How I learned about sex: Sex Ed Matters

Condoms are the most popular form of birth control used

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Condoms are the most popular form of birth control used

Victoria Hong, Writer

One day, in my 9th grade health class, my teacher had us do a condom lab. She split us into groups of four and gave each group a wooden dildo and an unlimited supply of condoms.

We spent the hour learning about the different types of condoms available. I learned that some condoms are lubricated and some are flavored. A few of my classmates taste-tested the mint, strawberry, and chocolate flavored condoms, and they decided that strawberry tasted terrible whereas mint was the best. I also learned if you or your partner are sensitive or allergic to latex, instead use condoms made of polyurethane or polyisoprene.

Condoms made from animal skin may sound adventurous but don’t prevent sexually transmitted infections (STI’s) such as human immunodeficiency virus (HIV). From anatomy, to contraception, to gruesome pictures of STI’s, my health class covered it all. My health teacher was brave enough to hold a condom lab but I realize that not many have experienced the quality or quantity of sex education that I was lucky to have.

Laws about sex education are decided at the state and school district levels. State laws mandate the minimum amount of sex education taught and school districts choose what and how it is teached. According to the Guttmacher Institute, whose specialty is sexual and reproductive health and rights, as of April 2019, only 24 states and the District of Columbia mandate sex education, 34 states and the District of Columbia mandate HIV education and only 13 states require the information taught be medically accurate.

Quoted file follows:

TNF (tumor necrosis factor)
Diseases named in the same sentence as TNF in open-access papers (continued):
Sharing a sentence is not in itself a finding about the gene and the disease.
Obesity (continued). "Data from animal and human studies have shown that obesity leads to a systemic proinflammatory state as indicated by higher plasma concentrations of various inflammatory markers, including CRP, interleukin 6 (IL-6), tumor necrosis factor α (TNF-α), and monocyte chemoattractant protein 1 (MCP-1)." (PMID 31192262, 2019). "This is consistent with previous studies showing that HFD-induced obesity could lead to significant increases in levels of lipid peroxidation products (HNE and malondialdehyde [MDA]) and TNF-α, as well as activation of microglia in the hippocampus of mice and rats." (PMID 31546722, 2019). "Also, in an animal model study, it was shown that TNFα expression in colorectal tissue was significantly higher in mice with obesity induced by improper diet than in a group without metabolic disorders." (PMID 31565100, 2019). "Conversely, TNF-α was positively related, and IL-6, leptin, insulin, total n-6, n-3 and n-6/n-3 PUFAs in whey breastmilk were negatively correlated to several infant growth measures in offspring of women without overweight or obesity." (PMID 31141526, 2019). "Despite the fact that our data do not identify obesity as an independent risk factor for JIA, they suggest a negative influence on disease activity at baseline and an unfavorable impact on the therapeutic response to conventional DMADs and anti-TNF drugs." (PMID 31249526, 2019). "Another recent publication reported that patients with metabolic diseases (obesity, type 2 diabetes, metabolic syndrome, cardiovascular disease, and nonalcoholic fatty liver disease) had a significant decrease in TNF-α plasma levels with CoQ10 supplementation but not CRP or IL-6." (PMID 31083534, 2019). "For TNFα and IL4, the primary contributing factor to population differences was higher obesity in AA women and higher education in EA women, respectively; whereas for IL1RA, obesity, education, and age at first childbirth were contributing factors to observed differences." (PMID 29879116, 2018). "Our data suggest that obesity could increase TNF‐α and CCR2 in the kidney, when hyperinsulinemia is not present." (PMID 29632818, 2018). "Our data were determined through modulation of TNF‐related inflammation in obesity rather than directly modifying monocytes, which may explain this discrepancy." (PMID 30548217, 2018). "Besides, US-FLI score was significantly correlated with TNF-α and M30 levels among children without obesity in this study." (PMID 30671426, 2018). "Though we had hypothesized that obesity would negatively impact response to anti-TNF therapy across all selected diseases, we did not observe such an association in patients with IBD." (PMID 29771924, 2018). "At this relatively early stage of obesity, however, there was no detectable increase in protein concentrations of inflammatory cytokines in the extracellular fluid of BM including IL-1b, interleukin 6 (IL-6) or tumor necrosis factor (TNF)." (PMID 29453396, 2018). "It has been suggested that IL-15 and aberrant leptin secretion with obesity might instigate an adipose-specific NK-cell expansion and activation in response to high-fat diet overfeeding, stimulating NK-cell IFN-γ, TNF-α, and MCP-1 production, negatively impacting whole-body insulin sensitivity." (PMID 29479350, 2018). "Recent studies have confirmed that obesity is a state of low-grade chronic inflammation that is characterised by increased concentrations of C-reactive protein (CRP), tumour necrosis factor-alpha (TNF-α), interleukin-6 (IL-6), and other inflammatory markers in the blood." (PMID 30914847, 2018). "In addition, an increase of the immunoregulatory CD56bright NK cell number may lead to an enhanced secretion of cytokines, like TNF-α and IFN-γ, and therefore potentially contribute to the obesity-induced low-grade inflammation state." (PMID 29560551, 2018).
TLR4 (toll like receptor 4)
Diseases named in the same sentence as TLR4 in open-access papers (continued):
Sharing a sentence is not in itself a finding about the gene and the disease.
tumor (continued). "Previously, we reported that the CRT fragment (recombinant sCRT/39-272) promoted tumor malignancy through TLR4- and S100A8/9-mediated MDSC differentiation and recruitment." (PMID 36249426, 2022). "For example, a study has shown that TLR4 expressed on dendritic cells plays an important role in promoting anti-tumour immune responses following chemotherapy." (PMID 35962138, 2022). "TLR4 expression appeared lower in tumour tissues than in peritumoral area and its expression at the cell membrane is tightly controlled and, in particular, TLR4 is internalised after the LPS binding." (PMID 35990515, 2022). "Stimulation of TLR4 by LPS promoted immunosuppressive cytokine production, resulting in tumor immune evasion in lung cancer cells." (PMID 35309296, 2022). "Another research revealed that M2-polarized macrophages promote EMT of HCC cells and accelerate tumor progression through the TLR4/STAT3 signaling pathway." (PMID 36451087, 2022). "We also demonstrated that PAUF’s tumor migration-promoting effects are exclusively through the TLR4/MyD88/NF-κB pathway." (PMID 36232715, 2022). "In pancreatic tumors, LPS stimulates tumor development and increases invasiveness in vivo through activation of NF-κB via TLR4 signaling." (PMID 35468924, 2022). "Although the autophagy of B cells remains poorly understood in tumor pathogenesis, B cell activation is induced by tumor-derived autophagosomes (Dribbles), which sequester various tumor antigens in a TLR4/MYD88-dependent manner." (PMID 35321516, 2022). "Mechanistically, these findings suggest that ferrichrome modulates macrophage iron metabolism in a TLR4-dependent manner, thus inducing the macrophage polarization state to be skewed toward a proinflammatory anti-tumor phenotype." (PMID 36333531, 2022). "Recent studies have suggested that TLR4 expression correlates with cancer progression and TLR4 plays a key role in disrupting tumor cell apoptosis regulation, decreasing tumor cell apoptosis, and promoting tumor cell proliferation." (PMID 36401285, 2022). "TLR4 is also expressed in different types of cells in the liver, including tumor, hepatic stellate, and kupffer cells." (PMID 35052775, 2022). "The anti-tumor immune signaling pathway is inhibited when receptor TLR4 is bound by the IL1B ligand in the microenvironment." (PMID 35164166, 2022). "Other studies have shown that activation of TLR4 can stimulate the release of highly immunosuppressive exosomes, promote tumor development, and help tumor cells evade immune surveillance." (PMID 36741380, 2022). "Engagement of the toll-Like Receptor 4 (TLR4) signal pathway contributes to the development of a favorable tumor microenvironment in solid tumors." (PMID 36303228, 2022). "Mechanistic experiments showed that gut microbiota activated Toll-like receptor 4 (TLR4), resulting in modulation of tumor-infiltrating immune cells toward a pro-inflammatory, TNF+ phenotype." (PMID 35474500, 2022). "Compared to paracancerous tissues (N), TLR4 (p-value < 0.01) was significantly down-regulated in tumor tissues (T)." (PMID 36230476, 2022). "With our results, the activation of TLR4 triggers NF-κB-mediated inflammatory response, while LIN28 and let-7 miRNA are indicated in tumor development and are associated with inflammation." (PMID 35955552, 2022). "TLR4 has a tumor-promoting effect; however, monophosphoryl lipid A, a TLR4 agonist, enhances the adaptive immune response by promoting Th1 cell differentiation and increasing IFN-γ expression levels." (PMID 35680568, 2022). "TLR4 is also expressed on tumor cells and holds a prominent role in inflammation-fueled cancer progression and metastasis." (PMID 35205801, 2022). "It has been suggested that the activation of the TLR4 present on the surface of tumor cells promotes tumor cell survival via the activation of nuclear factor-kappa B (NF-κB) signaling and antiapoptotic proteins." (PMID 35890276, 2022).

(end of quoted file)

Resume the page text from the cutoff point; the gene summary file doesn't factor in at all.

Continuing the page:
When taught, only half of the states and the District of Columbia require teaching about coercion and informed consent. This lack of sex education about coercion may be what allowed fraternities at Yale to start the spread of the slogan “No means Yes! Yes means anal!” This is frightening to me because choosing to be sexually active is an important decision in life and the definition of consent should be the same across the board.

When discussing sexual orientations, educators in only 12 states are required to be inclusive of different sexual orientations. In fact in Alabama, South Carolina, and Tennessee, it is the law for educators to paint LGBTQ orientations in a negative light. If HIV education is taught in Arizona, it cannot advocate a “homosexual lifestyle” or portray homosexuality in a positive manner. HIV education in Oklahoma teaches that “homosexual activity” is considered to be “responsible for contact with the AIDS virus.” Not only does this negatively affects the LGBTQ community but also ignores the fact that HIV/AIDS can also be passed with heterosexual activity.

According to the Guttmacher Institute, in Mississippi, “localities may include topics such as contraception or STIs only with permission from the State Department of Education.” Yikes! This makes it less amiable for schools and school districts since nobody wants to do extra paperwork to receive that permission.

When schools do teach sex education, some choose to teach Abstinence-Only-Until Marriage programs. These sex-shaming programs ignore the fact that not only they not  work but that the average age of first sexual activity is 17 in the U.S. These sex education programs are the programs that are being funded by the federal government. The programs that paint sexual desires as deviant and females as the source of every lustful desire that males get during puberty. Speakers employ scare tactics such as comparing females having sex as a piece of gum being chewed on each time, or a piece of tape that has been moved from one place to another until it has lost its stickiness and is basically slut-shamed. Comparing females who have had sex to chewed pieces of gum is especially harmful for survivors of sexual assault.  

Sex education should be learning about anatomy, that sexual activities are not shameful, but natural and that all sexual orientations are acceptable. They need to teach how to have sex safely, how to get access to STI testing, medication and building healthy relationships.